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Sweat’s melancholic art metal kicks ass, takes heart

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Early into the saturnine morning hours one weekend last August, a good crowd was still gathered inside Detroit's Trumbullplex after three excellent, if exhausting, sets of grindcore and sludge metal.

By the time New Jersey's Sunrot left the stage, it was hard to imagine a band squeezing any more energy, or attention, out of the room, but Flint's Sweat managed to up the intensity by sidestepping brute force for hypnotic, slow-burning grooves, and deliberate dynamics. And they were loud as hell.

Before starting "A Cutters Rapport," an obvious anthem from the band's new full-length album, Gloom Pride, vocalist and guitarist Krista Loutner gave the home-away-from-home-town crowd a heartfelt thanks for sticking around and sticking with the band as it struggled through the multiples setbacks — "hills and valleys" as she'd later call them by phone — of completing the album.

As album release shows go, this one actually felt like a band taking a breath and letting go. And with good reason. Getting here wasn't easy.

Loutner founded Sweat with drummer and longtime collaborator Aaron Reinhard late in 2011. Performing as a two-piece, the two built a name for their high-energy live shows and a "thrashy and kind of rock 'n' roll and vulgar" sound, as heard on debut full-length, Hema, released in 2013.

Hard-driving songs like "IFF" and "Valley Loft High School Bar" were meant to skewer the boozy strut they conjure, but sorting intent from pastiche isn't always easy, especially with riffs this goddamn big. It didn't always translate as intended.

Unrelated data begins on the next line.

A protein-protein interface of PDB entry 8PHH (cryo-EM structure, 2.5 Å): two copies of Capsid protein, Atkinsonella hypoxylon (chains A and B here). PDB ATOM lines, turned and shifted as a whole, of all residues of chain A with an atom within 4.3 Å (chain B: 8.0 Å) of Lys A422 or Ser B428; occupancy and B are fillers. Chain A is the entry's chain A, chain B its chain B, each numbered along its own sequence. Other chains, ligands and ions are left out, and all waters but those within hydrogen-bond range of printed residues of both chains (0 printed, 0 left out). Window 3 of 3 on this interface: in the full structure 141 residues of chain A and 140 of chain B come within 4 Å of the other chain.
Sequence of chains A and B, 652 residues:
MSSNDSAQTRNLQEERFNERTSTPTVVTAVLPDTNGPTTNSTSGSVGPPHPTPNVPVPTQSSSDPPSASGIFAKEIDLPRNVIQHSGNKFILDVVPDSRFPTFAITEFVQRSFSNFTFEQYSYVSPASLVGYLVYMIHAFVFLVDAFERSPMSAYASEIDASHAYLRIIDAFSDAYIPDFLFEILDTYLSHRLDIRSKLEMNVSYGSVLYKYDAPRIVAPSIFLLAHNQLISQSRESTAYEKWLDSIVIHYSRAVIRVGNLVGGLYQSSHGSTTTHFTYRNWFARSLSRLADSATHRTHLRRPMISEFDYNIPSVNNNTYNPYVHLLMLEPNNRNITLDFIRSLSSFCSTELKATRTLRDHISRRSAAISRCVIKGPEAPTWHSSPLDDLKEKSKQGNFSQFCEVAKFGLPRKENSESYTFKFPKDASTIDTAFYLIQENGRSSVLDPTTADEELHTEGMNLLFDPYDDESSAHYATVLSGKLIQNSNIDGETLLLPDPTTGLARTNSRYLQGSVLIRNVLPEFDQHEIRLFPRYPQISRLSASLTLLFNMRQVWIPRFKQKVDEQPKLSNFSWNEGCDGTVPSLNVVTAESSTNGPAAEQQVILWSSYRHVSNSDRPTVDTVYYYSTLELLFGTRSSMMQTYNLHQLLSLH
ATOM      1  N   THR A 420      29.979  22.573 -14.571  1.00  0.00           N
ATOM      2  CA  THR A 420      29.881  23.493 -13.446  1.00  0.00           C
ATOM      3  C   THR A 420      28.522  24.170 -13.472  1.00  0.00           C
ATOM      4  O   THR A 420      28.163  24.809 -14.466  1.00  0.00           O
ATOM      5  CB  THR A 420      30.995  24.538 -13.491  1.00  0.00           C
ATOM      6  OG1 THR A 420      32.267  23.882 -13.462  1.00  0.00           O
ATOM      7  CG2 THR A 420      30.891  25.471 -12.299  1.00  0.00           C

"Most people are like, 'Let's get fucked up and be crazy,' and I'm literally talking shit about drunk mentality in general on that album," Loutner says. "I wanted it to sound hyped and bar-y, and I wanted it to make people want to move or whatever, but there's definitely a message."

For the follow-up, Loutner spent a winter experimenting with recording software and a room mic in a Flint basement to create a much softer and textured project that replaced fuzzy power chords and guttural screams with clean, washed-out picking, airy melodic vocals, and warm piano chords. She didn't plan on releasing any of it, but eventually did as an EP in 2015.

A single, 16-minute track, Sides is as vulnerable and sad sounding as Hema is cocky and angry. To Loutner, the obvious next step was to find a middle ground between the two, which ultimately became the melancholic, art-metal of Gloom Pride.

Self-recorded and produced by Loutner and Reinhard, again in "a hole-in-the-wall Michigan basement" in the winter, the album successfully blends the band's aggressive and insecure halves for a blown-out ode to embracing life in the face of anxiety, depression, and even suicidal thoughts.

"For the most part, it's really just very much being honest with myself about relationships with people, relationships with depression, mostly about my own relationship with myself," Loutner says. "I touched on the topic of suicide, because I think it's something we all have in common. I know that's weird ... maybe it's just for a split second where you think about it and you don't even know why. It's just one of those things I think everybody has in common whether they want to admit it or not."

The project was nearly three years in the making, in part, due to mixing issues that came up because of how the album was tracked, with different instruments and sounds bleeding into each other. "It was a fucking nightmare trying to figure out how to make it sound listenable," Loutner says, laughing.